Besides the incredibly high amount of salt, his meal was over 2000 calories. I'm currently on a program that allows 1500 cals for the whole day and he downed more in one setting. His triple burger alone was worth 1250 calories all by itself.
So I started a conversation with him about his company (insignia on his jacket) and introduced myself. His company is locally famous and I was fascinated with their success, policies and such. I wanted to know more (really). Somehow I got him interested in me in some meaningless way and he asked me to join him while he finished off his voracious attack.
The niceties of what we did, our holidays and New Year's progressed to resolutions. He told me he wanted to lose weight and get into the gym. Shocking, right? So when I noted to him that my diet soda was part of a larger plan (and caffeine injection) and a goal of 10 pound weight loss, he was interested. His face turned to stone when I told him about his now almost finished ingestion of over 2000 calories and such, and I didn't even include the 6 ketchup packs (filled with sugar) he doused his fries with.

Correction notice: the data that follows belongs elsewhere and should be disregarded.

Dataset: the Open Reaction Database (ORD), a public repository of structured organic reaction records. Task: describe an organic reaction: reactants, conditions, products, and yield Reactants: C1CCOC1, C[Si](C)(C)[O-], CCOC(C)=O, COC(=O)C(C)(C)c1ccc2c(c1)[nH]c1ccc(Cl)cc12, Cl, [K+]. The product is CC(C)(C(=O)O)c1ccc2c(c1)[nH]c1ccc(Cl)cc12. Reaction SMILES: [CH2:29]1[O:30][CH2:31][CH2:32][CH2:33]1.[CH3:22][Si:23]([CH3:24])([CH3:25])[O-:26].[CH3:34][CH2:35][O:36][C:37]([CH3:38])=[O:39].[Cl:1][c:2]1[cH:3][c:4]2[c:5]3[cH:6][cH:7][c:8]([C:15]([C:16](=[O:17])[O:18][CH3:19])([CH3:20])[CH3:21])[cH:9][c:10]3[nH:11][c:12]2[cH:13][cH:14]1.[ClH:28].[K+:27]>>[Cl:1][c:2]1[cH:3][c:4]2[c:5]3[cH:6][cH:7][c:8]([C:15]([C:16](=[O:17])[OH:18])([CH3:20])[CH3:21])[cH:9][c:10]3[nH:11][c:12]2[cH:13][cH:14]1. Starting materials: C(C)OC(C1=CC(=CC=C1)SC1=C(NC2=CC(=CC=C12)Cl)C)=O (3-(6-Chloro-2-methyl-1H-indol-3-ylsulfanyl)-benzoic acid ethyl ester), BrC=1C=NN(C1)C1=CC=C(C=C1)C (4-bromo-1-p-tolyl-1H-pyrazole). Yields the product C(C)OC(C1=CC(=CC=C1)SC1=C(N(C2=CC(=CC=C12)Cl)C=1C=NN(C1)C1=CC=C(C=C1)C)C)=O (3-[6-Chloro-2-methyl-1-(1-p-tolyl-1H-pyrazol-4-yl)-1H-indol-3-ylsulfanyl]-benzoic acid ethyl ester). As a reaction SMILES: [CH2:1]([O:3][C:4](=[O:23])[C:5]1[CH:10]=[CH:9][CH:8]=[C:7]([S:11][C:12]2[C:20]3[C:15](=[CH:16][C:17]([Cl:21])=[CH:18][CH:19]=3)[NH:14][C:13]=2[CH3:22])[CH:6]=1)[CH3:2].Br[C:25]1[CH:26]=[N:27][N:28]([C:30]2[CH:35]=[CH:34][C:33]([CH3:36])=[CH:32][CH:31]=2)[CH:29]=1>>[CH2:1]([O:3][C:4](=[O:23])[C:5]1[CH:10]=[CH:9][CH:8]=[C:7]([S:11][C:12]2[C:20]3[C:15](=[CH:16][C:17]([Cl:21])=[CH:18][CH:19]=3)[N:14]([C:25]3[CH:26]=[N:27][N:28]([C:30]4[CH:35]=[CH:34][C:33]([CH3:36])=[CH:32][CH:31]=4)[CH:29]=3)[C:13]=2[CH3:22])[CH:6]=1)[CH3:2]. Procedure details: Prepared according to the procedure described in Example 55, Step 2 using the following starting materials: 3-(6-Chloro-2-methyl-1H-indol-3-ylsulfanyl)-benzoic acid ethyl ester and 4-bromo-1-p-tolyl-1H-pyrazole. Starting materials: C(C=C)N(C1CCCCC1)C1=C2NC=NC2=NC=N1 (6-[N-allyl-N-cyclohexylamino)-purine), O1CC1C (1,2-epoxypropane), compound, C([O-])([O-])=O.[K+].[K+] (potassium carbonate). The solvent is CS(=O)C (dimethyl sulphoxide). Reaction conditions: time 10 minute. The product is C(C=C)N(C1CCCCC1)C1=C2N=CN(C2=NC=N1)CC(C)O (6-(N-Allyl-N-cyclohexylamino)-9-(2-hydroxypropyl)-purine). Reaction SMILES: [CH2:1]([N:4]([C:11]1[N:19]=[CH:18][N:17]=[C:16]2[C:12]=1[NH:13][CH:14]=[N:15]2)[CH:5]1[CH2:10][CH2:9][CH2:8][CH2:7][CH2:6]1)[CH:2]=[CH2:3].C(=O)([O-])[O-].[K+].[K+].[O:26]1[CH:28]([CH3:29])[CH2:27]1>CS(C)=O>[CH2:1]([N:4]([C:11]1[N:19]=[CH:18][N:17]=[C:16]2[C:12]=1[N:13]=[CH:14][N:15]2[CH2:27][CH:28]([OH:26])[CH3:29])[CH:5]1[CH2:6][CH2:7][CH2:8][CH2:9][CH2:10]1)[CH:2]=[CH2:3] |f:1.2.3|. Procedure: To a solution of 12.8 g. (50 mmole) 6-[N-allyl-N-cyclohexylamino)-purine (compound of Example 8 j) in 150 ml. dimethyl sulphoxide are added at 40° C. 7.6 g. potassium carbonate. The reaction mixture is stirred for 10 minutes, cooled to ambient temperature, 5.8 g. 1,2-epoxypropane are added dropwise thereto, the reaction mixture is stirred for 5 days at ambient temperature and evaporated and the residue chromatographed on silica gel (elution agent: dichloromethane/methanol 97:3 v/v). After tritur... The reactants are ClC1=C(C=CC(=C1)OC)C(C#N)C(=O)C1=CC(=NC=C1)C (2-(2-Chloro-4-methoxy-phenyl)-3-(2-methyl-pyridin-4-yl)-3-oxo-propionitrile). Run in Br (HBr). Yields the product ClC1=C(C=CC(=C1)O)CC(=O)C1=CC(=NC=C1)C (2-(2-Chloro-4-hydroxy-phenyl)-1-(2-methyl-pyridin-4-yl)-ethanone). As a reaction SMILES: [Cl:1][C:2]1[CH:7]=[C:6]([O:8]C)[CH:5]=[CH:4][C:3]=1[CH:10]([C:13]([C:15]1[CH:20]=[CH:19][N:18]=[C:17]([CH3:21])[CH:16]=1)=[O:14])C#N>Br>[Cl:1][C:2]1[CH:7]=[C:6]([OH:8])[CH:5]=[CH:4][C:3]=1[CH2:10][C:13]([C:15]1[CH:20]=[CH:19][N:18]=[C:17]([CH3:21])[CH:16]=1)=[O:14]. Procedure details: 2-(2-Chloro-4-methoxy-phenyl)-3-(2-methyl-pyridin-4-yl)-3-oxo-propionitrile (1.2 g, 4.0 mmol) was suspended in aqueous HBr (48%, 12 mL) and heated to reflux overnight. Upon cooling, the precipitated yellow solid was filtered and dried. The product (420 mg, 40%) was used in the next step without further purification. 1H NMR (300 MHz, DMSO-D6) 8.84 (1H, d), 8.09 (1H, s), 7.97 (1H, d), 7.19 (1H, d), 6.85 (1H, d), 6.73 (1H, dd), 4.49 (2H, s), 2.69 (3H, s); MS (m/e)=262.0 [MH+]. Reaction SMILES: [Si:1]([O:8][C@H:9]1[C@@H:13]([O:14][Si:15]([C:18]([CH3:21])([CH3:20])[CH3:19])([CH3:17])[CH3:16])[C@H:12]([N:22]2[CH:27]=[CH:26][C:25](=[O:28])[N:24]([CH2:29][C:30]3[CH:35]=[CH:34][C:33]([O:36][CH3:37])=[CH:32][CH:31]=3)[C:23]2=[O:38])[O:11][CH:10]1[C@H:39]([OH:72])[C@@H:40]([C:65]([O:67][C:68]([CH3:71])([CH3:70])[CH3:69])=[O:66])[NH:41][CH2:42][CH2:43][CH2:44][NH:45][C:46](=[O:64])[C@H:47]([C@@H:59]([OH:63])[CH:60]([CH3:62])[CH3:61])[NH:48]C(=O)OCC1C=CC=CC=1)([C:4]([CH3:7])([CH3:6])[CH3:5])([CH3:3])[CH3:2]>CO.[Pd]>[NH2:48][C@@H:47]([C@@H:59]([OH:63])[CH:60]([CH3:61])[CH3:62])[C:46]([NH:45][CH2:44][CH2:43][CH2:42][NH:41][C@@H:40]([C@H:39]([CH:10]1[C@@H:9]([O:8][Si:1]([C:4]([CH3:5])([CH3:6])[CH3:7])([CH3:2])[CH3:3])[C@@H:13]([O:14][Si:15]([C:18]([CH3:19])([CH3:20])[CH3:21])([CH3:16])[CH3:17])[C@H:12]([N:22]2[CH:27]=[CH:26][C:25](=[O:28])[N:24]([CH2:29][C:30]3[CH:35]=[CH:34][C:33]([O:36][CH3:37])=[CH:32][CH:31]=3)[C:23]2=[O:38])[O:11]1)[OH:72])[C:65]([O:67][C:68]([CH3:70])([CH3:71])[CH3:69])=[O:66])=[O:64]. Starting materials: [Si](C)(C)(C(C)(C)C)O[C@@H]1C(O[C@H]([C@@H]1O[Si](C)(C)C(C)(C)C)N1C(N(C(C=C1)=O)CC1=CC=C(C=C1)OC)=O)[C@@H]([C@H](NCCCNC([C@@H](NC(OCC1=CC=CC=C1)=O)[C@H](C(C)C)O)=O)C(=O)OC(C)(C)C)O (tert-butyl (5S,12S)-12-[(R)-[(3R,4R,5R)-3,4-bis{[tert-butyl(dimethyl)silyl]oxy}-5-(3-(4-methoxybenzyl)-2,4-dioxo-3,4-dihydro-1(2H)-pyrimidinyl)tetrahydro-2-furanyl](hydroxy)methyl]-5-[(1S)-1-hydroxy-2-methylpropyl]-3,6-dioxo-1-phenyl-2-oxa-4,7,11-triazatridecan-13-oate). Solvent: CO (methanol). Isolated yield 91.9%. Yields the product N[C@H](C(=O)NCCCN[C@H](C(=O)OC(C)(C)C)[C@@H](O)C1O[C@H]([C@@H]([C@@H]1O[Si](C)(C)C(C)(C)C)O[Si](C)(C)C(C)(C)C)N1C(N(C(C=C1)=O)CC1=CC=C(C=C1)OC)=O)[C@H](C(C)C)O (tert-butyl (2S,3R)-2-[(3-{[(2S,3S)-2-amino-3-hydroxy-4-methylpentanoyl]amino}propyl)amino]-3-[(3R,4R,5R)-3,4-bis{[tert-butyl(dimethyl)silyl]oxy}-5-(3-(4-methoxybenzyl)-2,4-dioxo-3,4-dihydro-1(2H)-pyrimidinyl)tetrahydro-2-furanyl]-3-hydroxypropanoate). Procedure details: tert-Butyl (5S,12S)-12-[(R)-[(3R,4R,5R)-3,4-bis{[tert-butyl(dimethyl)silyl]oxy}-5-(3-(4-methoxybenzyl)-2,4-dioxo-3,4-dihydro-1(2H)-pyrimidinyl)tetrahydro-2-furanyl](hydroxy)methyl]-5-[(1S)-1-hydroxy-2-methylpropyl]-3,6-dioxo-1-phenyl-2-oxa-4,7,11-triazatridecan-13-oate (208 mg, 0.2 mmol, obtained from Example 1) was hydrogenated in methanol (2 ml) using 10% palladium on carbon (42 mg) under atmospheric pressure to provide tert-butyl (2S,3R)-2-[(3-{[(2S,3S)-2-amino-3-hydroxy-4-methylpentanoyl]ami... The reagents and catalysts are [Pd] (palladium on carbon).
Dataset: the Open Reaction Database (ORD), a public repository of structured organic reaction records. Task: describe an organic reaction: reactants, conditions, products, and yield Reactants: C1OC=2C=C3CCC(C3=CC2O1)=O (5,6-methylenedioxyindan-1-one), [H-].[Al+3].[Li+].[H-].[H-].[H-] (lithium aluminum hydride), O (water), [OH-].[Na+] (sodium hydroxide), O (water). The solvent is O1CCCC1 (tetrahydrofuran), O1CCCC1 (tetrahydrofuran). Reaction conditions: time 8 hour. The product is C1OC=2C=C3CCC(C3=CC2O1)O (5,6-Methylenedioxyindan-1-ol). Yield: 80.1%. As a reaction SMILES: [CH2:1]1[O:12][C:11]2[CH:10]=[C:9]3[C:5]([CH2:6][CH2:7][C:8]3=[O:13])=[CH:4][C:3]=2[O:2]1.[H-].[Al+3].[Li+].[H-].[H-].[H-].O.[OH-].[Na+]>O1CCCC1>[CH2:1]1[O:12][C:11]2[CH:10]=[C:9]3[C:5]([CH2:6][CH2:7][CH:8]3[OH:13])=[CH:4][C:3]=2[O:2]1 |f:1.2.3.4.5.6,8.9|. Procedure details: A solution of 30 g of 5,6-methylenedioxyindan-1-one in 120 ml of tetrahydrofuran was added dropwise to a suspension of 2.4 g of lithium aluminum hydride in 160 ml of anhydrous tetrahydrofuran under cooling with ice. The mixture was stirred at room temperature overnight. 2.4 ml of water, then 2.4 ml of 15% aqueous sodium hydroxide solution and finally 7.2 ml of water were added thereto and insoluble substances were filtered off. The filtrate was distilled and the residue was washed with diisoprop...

We are just used to big everything and think it less value if we don't get it. And when we get it, we convince ourselves we have to eat it. Now at the price per calorie his meal was an incredible value, but to what end? I made a friend and potentially a future patient today, but I know he's going to think twice before he stops for that "value meal" again. At least that is my prevention hope. I'm confident though that the drive-thru will lure some unsuspecting traveler another day.
Job security, even if nobody can pay for the work. Except perhaps the very profitable Burger Prince.